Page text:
Glad you enjoy it. You can always depend on me to pull out the Larkin.

  3. October 18, 2011 9:58 am

    Okay, “huge and birdless silence” made me feel a little sick inside, I have to say.

    • October 18, 2011 10:50 am

      Yes, it makes me feel a little sick, too. So I’m trying to look at things up close.

  4. October 18, 2011 10:11 am

    Wonderful haiku and the poem was very appropriate. Unfortunately, due to the drought, many trees have already turned brown here, but it made me realize that I should look to enjoy what is out there this weekend even though it is still summer here as well. The Larking poem was very helpful today.

    • October 18, 2011 10:52 am

      Being able to travel makes you realize how pretty it is where you live, even if you’ve never much liked the place you live.

  5. October 18, 2011 10:20 am

    I love “wretched stalks of disappointment.” That was me in July when the storm killed the corn. Sigh. Yesterday, as I pulled up everything and prepared for winter, I felt, strangely, just the opposite.

    • October 18, 2011 10:55 am

      Sometimes autumn is about putting expectations away. You think you’re not going to be disappointed, that there will be no more “wretched stalks.”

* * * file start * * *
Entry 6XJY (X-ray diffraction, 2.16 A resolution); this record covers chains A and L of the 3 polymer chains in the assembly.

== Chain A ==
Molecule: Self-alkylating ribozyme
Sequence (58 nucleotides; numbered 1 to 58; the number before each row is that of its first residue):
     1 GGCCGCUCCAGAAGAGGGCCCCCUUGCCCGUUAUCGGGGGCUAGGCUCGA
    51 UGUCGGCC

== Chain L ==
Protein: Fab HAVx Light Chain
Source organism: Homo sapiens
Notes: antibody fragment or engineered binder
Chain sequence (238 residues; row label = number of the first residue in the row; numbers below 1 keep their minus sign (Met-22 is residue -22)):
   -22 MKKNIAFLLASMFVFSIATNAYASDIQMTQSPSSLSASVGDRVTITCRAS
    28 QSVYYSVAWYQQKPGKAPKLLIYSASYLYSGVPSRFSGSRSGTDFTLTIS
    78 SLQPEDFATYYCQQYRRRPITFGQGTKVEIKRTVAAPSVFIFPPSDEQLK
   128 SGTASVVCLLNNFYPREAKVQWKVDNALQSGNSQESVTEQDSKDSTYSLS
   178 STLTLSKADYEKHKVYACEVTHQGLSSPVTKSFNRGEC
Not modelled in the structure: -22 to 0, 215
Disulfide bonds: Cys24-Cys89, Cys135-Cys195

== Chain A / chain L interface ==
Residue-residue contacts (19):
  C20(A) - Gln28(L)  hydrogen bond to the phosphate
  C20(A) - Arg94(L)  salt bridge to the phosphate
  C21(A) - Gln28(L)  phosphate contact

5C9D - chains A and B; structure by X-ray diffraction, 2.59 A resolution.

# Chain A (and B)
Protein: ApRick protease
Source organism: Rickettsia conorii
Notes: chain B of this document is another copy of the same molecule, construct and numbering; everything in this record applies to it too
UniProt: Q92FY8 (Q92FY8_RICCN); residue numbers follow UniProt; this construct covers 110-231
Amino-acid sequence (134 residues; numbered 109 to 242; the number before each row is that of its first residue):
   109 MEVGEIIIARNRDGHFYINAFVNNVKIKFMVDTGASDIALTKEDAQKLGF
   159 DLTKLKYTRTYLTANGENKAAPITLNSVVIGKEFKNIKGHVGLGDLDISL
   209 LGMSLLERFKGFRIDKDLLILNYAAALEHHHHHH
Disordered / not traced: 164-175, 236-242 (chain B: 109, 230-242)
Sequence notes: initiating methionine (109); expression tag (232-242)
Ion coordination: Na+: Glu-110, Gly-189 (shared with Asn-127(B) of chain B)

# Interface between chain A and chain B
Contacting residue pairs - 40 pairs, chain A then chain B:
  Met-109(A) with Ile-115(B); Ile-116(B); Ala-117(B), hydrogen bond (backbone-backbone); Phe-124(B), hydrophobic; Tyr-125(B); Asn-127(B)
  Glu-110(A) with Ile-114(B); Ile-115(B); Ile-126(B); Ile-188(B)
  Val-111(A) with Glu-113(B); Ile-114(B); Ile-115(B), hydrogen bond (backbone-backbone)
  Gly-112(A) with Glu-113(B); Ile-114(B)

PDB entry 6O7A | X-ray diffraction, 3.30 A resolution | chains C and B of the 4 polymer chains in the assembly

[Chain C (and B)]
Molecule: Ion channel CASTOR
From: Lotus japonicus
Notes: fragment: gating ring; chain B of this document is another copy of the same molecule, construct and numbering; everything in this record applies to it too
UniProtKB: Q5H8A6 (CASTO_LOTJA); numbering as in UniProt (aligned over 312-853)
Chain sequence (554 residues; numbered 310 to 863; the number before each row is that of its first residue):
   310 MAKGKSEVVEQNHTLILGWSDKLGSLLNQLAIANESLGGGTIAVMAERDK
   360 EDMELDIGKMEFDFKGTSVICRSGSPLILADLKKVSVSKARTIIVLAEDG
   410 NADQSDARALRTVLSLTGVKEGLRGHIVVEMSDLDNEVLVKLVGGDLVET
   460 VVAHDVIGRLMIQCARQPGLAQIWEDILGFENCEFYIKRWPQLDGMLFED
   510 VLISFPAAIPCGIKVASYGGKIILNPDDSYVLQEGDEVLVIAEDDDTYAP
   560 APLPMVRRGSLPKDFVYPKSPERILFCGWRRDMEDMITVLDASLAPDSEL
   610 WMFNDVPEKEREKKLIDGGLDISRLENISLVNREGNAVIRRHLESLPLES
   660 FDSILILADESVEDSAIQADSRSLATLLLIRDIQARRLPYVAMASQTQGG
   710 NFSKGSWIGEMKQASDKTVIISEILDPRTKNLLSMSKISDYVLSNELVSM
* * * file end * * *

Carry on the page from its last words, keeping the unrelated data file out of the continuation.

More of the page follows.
I’d like to think that winter and I will be ships that pass in the night. I’m afraid it’s going to pass as slowly as some of the old ladies on I-70 yesterday, though.

  6. October 18, 2011 11:02 am


    Always too eager for the future, we
    Pick up bad habits of expectancy.

    Is me.

    See how much you are getting me to read poetry?? Too bad I don’t pay better, huh.

  7. October 18, 2011 1:29 pm

    Oh, the imaginary internet money is rolling in! And it is deeply satisfying to me when I get people who don’t ordinarily read poetry to like a line or two here and there.

  8. October 18, 2011 2:00 pm

    Yes, I like this poem a lot. Also, leave-wise, we were too early for the Maine colors, and too late, I think, for the peak of the Ohio colors, although there was still a lot to look at. M had drawing assignments which led us to look at fields and bare trees and trees still fluttering with yellow leaves and there’s a gingko near her dorm that looks like it’s about to be magnificent. Now I am here and it’s warm with no leaves to speak of. You are right about the personal nature of how October is supposed to feel. To me the Ohio feeling is the right one, and I will never become accustomed to anything different. There were sugar maples here and there doing their luminescent thing, too. I really do love trees.

    • October 19, 2011 8:17 am

      Parents’ Weekend at Kenyon is timed to take advantage of the autumn colors, and they almost always deliver. I think you were here for one of the peaks–there’s never only one; it’s like waiting for the cherry blossoms to be at their peak of beauty. Some are always still budding while others are dying and thinking you’ve found the right balance is always a story you’re telling yourself.

  9. October 18, 2011 2:10 pm

    there — the sugar maples were there, not here. (We have no sugar maples here. Nevermind.) But I am also glad all your plans worked out! Phew.

    • October 19, 2011 8:18 am

      I am very happy that the aging minivan had that trip left in her. I hope she has a couple more.